Democratic members of the New Jersey congressional delegation who'd once described themselves as part of the "no SALT, no deal" caucus now say they'll support the federal Inflation Reduction Act — even though a version passed by the U.S. Senate Sunday doesn't make any changes they'd once demanded to the state and local tax deduction.
Since Republican-led passage of the Tax Cuts and Jobs Act of 2017, residents haven't been able to deduct more than $10,000 of state and local taxes from federal returns — and New Jerseyans pay some of the highest state and local taxes in the U.S. The Senate passed the Inflation Reduction Act — which includes provisions on climate change, health cost reduction and increased taxes for corporations — on a party-line vote Sunday, and it's expected to head to the House Friday.
In a joint statement issued in January, Reps. Mikie Sherrill and Josh Gottheimer, both of New Jersey, and Tom Suozzi of New York said, "We support the president’s agenda, and if there are any efforts that include a change in the tax code, then a SALT fix must be part of it. No SALT, no deal."
The Senate bill changes the tax code, but doesn't do anything about the SALT cap.
In new statements over the weekend, the members seemed to soften their earlier stance, citing other savings for their constituents.
Sherrill noted the high cost of living in Northern New Jersey. She serves the 11th Congressional District, which includes parts of Essex, Morris and Passaic Counties.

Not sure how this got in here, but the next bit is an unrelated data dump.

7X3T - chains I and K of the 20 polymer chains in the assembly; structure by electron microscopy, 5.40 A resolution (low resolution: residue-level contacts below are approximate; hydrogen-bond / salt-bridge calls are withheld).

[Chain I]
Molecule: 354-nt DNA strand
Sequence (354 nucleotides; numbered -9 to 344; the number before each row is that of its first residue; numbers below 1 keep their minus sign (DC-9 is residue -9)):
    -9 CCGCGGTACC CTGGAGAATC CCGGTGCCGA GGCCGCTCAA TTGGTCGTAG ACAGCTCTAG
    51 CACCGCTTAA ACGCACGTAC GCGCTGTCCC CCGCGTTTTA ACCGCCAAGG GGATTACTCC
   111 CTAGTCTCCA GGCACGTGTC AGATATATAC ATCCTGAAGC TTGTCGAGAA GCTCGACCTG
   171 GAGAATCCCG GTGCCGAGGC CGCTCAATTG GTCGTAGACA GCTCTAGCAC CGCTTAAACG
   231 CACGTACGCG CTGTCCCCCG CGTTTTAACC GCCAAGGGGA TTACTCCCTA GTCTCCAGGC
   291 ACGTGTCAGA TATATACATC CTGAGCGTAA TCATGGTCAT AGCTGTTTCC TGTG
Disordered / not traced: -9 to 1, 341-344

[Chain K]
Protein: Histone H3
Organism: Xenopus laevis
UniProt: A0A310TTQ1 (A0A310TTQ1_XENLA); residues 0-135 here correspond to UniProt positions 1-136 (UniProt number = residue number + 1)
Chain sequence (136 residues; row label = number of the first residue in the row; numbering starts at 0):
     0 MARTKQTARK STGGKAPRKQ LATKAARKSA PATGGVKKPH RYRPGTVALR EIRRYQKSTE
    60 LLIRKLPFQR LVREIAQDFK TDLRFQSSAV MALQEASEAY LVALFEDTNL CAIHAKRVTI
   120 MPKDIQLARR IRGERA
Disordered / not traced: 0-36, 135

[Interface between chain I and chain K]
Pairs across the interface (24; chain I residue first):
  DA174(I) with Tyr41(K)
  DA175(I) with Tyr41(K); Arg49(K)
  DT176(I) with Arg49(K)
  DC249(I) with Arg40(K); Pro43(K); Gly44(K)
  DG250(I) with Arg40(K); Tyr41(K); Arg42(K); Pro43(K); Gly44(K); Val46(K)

“After three decades of politicians in Washington talking about lowering prescription drug prices, I'm proud to have helped force Congress to actually drive drug costs down and empower New Jersey families as we battle global inflation," she said, explaining her support for the bill in a statement Sunday. Sherrill also said the bill would create jobs through investments in clean energy.
Gottheimer, who represents the 5th District that includes portions of Bergen, Passaic, Sussex and Warren Counties, said in a statement the bill "passes my key test that I’ve pushed for since day one: it does not raise taxes on individuals, families, or small businesses in my district."
He said a bill that makes changes to personal income tax rates or those affecting small businesses without revisions to the SALT cap would cross his "red line."
"In fact, it cuts costs and represents a projected tax cut of more than $550 million for my District — more than $2,000 for every family," he said.
Suozzi told the Hill late last month he'd likely support the bill, because, "right now, they’re not touching personal income taxes."
U.S. Senator Bob Menendez, in his own statement this weekend, said the Inflation Reduction Act "wasn't a perfect bill" because it didn't address SALT or reform the nation's immigration system, "but the benefits of this legislation for New Jersey families cannot be understated."